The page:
“Turinkpunk is a sub-genre of science fiction that typically features computing machinery, especially in a setting inspired by industrialized Western civilization during the 20th century.”
[I localised some terms, for example 1337=industrial Western civilization and OMG=20th century]

(Funny, right?)

Besides arguing about thinking fallacies, what do YOU think, is math arbitrary, i.e. a cultural construct, or is it unavoidable? I think that it is a construct, contrary to many, for example I think that euclidean geometry is based on viral pythagorean  ideas  (see the posts about gnomons everywhere here and here), that curvature is a notion yet not completely understood and culturally charged, and that the Baker-Campbell-Hausdorff formula is still too much commutative, to give three examples.

• My innocent opinion on QC.

I am completely outside of the QC realm but, in order to disperse any misunderstanding, here is what I think about  quantum computation.

First of all I believe that the research around the  idea of computation is so profound that it represents the third great advance in the history of humankind, after the ancient greek philosophers and Newton (and founding fellows of the Royal Society).

As a part of this, quantum computation is a natural thing to explore. I believe that at some point there will be constructed a device which everybody will agree to call it a quantum computer.

But, being an optimistic person, I don’t believe that the Turing machine is the last great idea in the history of humankind (hence the comparison which I made between steampunk and those arguments for QC, by saying that steam engines were the greatest idea of the industrial revolution, but not last great idea, so let’s not assume now that QC is the last great idea).

Arguments that there is life after computation are to be found in the life sciences, where mysteries abound and computation-based ideas are ineffective. Available mathematics seems ineffective as well, in stark contradiction with the well known old opinion on “The unreasonable effectiveness of Mathematics in the Natural Sciences“.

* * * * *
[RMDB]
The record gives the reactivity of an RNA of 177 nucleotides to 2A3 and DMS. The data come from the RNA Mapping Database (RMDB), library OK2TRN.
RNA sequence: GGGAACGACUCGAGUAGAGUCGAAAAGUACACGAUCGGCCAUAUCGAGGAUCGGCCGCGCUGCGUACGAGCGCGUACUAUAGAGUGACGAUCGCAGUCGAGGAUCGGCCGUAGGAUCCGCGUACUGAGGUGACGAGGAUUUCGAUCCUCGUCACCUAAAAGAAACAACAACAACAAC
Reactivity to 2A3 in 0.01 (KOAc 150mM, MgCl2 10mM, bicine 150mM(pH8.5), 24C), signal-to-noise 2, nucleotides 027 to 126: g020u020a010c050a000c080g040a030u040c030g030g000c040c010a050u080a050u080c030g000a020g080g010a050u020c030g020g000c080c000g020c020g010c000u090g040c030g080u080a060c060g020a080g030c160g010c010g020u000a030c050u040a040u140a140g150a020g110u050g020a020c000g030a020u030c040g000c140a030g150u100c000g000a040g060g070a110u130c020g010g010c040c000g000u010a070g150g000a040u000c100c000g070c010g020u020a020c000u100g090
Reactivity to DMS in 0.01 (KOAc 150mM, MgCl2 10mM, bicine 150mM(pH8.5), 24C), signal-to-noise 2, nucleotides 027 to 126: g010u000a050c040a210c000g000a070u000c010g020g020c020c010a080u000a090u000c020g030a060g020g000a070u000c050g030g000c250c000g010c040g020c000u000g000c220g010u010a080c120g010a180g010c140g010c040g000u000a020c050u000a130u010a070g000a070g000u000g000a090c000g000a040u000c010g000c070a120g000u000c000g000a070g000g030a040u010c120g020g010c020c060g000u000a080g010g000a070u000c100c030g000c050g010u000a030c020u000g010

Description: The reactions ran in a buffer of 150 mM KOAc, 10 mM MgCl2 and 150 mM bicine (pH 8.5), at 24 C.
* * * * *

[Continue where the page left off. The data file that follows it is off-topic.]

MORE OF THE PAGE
This is not meaning as an  appeal to use  magic instead mathematics, but is only a sign that many more new mathematics (and computation) ideas await us in the future, to be discovered.

1. January 12, 2013 at 1:14 am | #1

It would be counterfactual, if it were the case that we know aliens don’t exist. But the previous sentence might itself be counterfactual, since aliens might very well exist. It’s just a prediction by Scott (which will be verified of falsified the day we meet the aliens ^^), and I must say, I completely agree with him. And even if it were the case that his hypothesis is counterfactual (note that this sentence IS counterfactual ), that still by itself doesn’t invalidate his reasoning. Thought experiments have their value, after all.

2. January 13, 2013 at 11:16 am | #2

Thanks for stressing the point of ineffectiveness of mathematics, particularly when it comes to life. I completely agree that math is still strongly culturally bound and by no means universal. Referring to the inevitable Wittgenstein we could say that, since logic is necessarily transcendent, math is always bound to cultural limits, even if we once will understand that there many sorts of math, just depending on the initial belief set (called self-evidence, axioms or whatsoever)